TSI: What does it mean?

TSI – What Does It All Mean?

Sandra Holm, Citizen Monitoring Coordinator SI is the acronym for the Carlson’s Trophic State Index used by professionals and lay lake advocates to describe how productive (trophic) a lake is. Prior to its development, measurements of lake productivity were based on a variety of parameters, most of which were expensive and complicated to collect, calculate and interpret. In addition they often provided conflicting information. For example, one index would define a lake as oligotrophic (clear, nutrient poor) while another might define it as eutrophic (cloudy, nutrient rich). What was needed was a consistent and clearly understandable system to describe a lake’s trophic state. In the late 1970’s Robert E. Carlson developed just such an index at the University of Minnesota’s Limnological Research Center. He developed his TSI based on three interrelated but distinct measures of productivity: water transparency as measured by the Secchi disk (SD), chlorophyll ‘a’ (Chl ‘a’) and total phosphorus (TP). Simply stated, the basic relationship assumption is that the more total phosphorus present, the more algae (Chl ‘a’), and the lower the water clarity as measured by the Secchi disk. The indices are based on measurements of each parameter collected during the growing season (May- September). Data not collected during this time period should not be used to define TSI and draw conclusions based on them. The Secchi disk value is the easiest and most commonly measured parameter. It is considered an indirect measure of algal populations. Chlorophyll ‘a’ is a pigment found in algae and is a direct measure of algal biomass (quantity). Total phosphorus is relatively stable throughout the year and usually the major factor limiting algae growth. It is the predictor of potential algal biomass. Easily calculated mathematical equations for each of the three parameters are used to transform their numeric values into an index ranging from 1-100 trophic units. These categories are grouped into broader classifications on a continuum of oligotrophic to hypereutrophic (See chart). An increase of ten units indicates a doubling of the algal population. Because each TSI classification represents a wide range of numeric values, it is important not just to use the classification name, but also the value used in its calculation. Each index indicates something different about a lake’s dynamic. If the three TSIs fall within a range of 5 TSI units they can be averaged into one TSI value. If not, it is important to evaluate the data to determine the reason for, and relevance of, the differences and which index is the most accurate predictor of trophic state. For example, one index may be based on numerous measurements (many sampling events), while the other may be based on one sampling measurement. In this case the former would most likely be the best indicator. TSI helps us understand where a lake is in terms of its aging or productivity, however it is not a “water quality” index, which is a subjective judgment depending on the water use and local attitudes of the people using it. What’s good water quality for a largemouth bass isn’t good for trout. Or, what’s considered good water quality in southwestern Minnesota may not be considered good water quality in northern Minnesota. For this reason, the Minnesota Pollution Control Agency (MPCA) has established water quality standards based on water use (Chapter 7050 of Minnesota Rules) and ecoregions, which are based on relatively large expanses of land and the geographically distinct collection of plants, animals, natural communities and environmental conditions found there. The MPCA uses the indices to assess a lake’s water quality in terms of its being able to support its designated use of aquatic recreation. The Secchi disk is the commonly used tool for a preliminary assessment. To fully assess a lake, 12 paired sets of SD, TP and Chl ‘a’ parameters are collected consecutively during 2-3 growing seasons. A paired set means the three measurements are taken at the same time. Only the June-September data is used in their assessment. May data is an important diagnostic tool, as it provides a sense of how the lake starts out and a basis for understanding the seasonal changes taking place within the lake. There is commonly poor agreement within the three TSI parameters in May because of factors that may keep algae concentrations lower than predicted by TP. Carlson’s TSIs have become an intricate part of the water quality vocabulary and an important tool used to assess water quality and understand a lake’s dynamics. Therefore it is important to understand their significance. For additional information on TSI and ecoregions refer to: http://www.pca.state.mn.us/water/lakeacro.html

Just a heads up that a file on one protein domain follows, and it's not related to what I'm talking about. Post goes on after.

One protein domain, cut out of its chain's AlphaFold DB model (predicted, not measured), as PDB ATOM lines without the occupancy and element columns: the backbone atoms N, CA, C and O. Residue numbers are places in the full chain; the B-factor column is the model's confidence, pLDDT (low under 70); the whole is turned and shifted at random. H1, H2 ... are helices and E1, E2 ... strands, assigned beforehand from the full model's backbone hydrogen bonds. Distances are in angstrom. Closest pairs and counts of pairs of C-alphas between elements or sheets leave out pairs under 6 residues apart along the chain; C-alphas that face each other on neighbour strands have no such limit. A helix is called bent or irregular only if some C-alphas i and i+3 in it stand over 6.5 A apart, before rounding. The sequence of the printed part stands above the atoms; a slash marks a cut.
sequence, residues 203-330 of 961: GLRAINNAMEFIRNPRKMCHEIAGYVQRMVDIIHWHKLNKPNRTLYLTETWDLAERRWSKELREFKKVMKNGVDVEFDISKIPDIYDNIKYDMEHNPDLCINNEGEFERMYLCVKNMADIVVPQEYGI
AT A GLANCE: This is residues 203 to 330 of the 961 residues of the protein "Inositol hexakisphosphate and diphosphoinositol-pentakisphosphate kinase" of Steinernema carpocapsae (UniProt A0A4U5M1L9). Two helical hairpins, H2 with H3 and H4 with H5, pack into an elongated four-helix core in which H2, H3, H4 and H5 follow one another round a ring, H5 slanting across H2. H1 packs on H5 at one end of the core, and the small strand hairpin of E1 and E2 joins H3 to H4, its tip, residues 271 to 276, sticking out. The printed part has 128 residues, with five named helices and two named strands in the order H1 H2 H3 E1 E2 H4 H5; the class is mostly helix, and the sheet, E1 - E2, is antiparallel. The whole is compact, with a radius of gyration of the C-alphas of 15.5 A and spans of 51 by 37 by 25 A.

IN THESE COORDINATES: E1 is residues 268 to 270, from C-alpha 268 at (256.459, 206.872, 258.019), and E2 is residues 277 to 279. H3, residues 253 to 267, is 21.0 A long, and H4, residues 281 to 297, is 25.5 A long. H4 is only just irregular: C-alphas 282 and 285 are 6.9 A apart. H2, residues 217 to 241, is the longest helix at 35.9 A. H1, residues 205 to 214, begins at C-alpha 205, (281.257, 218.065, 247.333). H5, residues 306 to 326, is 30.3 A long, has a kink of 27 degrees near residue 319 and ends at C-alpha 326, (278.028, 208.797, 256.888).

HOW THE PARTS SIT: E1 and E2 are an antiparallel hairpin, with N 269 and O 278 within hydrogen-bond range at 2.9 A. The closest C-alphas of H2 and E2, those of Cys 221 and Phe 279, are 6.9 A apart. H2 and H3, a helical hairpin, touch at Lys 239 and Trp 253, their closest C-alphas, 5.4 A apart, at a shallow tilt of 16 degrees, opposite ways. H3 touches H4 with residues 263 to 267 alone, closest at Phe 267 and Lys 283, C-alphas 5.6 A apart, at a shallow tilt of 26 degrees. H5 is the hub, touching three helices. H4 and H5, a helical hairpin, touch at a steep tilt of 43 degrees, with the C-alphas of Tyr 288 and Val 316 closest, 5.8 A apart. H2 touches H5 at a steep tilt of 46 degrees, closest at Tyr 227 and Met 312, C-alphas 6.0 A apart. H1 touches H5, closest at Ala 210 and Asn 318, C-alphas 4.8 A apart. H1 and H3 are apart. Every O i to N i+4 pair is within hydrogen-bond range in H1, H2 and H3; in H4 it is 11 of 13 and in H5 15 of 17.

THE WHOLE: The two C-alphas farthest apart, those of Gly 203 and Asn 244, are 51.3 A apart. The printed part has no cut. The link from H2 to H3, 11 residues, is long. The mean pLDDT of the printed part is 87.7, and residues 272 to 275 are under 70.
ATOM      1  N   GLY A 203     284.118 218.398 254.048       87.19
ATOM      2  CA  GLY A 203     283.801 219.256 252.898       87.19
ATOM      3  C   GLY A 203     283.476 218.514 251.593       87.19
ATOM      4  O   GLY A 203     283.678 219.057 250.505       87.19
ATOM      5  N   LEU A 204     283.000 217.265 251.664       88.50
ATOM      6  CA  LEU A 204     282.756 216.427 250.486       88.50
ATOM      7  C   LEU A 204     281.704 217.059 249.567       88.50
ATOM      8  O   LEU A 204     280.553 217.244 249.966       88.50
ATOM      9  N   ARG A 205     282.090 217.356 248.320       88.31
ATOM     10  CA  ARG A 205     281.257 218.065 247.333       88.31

Reprinted from:

Minnesota Waters Newsletter Spring 2007